For close to half a century the Peace Corps has suffered from a surfeit of easy admiration. President after president has praised the agency, vowed to expand its size or influence, and then left it largely alone, moving on to what were considered more crucial matters. Barack Obama is just the latest. During the presidential campaign, Obama promised to double the number of volunteers, but while planning to triple the number of domestic volunteers, the president has put forth a budget that at best will leave the Peace Corps at its current size.
The sad reality is that if Obama acts on his pledge, he will be presenting the Peace Corps bureaucracy with a problem it does not want and is probably incapable of handling. There are many talented, dedicated employees both in Washington and across the world, but there are too many barracks soldiers with neither the energy nor the ability to face the challenges of the world outside. At what should be the most promising moment for the organization in decades, the Peace Corps is at its most dangerous moment in its history.
The Peace Corps has too many easy political friends in Washington, satisfied with the organization the way it is, unwilling to spend their political time, energy and capital figuring out how to reinvigorate the agency for a new century. One of the problems is that there is a patronizing attitude toward the Peace Corps in the development community in Washington, and a willful dismissal of the important role the Peace Corps should play in a progressive foreign policy.
A case in point is The White House and the World: A Global Development Agenda for the Next U.S. President by The Center for Global Development, an important blueprint for the new administration. The book length document talks of building a foreign policy based on the three stools of diplomacy, defense and development. For all the talk of development, the Peace Corps is mentioned only once substantively almost as a historic relic as "part of the Cold War arsenal aimed both at stemming the spread of communism and at encouraging development in some of the world's poorest countries." The book talks nothing of a role for the Peace Corps as such but proposes a small global health corps.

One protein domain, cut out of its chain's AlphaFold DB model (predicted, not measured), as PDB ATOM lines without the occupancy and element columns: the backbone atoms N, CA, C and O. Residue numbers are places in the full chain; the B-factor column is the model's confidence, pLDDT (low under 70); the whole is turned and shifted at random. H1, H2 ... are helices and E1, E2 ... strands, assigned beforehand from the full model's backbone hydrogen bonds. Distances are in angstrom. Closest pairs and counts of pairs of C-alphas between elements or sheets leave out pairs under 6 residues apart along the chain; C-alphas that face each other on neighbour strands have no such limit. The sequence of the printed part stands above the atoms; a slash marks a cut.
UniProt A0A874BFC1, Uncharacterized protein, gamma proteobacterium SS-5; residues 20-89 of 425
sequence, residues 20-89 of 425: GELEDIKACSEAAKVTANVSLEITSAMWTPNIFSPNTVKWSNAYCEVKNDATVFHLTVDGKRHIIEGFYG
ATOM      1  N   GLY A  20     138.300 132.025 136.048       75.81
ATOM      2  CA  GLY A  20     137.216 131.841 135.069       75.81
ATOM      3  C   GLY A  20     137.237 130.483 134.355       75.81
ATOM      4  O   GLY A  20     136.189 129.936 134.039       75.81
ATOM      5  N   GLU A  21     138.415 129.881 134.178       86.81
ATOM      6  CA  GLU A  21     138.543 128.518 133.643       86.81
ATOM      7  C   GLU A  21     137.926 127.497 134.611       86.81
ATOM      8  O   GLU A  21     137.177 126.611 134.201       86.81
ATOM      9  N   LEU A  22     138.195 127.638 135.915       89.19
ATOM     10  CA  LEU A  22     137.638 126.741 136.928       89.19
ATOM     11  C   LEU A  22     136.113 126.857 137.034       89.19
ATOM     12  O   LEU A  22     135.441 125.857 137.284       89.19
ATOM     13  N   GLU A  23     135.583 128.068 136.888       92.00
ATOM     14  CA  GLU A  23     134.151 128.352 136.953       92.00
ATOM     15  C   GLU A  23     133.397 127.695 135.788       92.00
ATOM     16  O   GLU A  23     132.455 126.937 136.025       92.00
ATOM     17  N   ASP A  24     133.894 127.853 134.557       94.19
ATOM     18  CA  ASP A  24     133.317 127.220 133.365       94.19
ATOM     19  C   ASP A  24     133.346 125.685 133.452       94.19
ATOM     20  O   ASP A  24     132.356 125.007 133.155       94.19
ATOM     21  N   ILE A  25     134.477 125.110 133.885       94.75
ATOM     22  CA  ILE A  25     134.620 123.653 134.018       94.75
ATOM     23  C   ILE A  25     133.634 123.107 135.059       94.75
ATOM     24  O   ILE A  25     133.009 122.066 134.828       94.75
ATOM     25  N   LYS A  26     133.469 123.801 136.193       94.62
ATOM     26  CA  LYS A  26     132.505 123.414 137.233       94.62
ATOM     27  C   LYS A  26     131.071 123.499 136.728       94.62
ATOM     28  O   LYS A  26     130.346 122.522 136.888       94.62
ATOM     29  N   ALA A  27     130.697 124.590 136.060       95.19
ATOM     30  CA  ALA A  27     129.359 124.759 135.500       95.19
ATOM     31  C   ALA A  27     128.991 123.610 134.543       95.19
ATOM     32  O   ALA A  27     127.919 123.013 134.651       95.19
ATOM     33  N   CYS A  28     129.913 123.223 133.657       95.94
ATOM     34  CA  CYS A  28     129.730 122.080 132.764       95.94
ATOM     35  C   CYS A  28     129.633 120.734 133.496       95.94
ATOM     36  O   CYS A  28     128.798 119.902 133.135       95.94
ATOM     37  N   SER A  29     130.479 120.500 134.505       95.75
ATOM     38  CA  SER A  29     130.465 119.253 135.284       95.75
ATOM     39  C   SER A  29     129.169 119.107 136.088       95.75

The report notes: "The Americans' sense of moral obligation to people far away has grown as the international movement of goods, information, and people has accelerated." Nowhere, however, is there any acknowledgment of the role close to 200,000 Peace Corps volunteers have played in educating Americans about the rest of the world. Volunteers have gone on to plan seminal roles in everything from the Gates Foundation to the Foreign Service, and from heading innovative NGOs to developing businesses dealing with the developing world.
What is needed at the Peace Corps is a new director with the vision to create a revitalized organization for the 21st century. Of all the names bandied about, the best by far is Timothy Shriver, the CEO of Special Olympics International. Shriver has overseen a massive expansion of Special Olympics in precisely many of the countries where the Peace Corps serves. Sargent Shriver, Tim's father, was the first Peace Corps director, but his son would be anything but a sentimental choice. Indeed, he would be precisely the opposite of a legacy candidate. Shriver would not take the job unless it came with the mandate and power to rebuild the organization from the ground up.
Shriver has proposed a "Department of Development and Service" to integrate the volunteers with USAID, the UN and NGOs. It is a bold vision if the Peace Corps doesn't end up the little guy carrying the coffee to the big meetings and driving the honchos around in a Land Rover. The genius of the Peace Corps is that it stands apart from the development establishment, and is the daring idea of sending individuals out to live among the people at their economic and social level. Each assignment is an experiment in which success or failure is largely based on the volunteer.
The Peace Corps has been an important part of the American presence in the world for close to half a century, but now is the time for an even more crucial role. The Obama administration must reach out to the developing world with a strong, open hand in which one of the strong fingers is the Peace Corps or the handshake will be less than firm.
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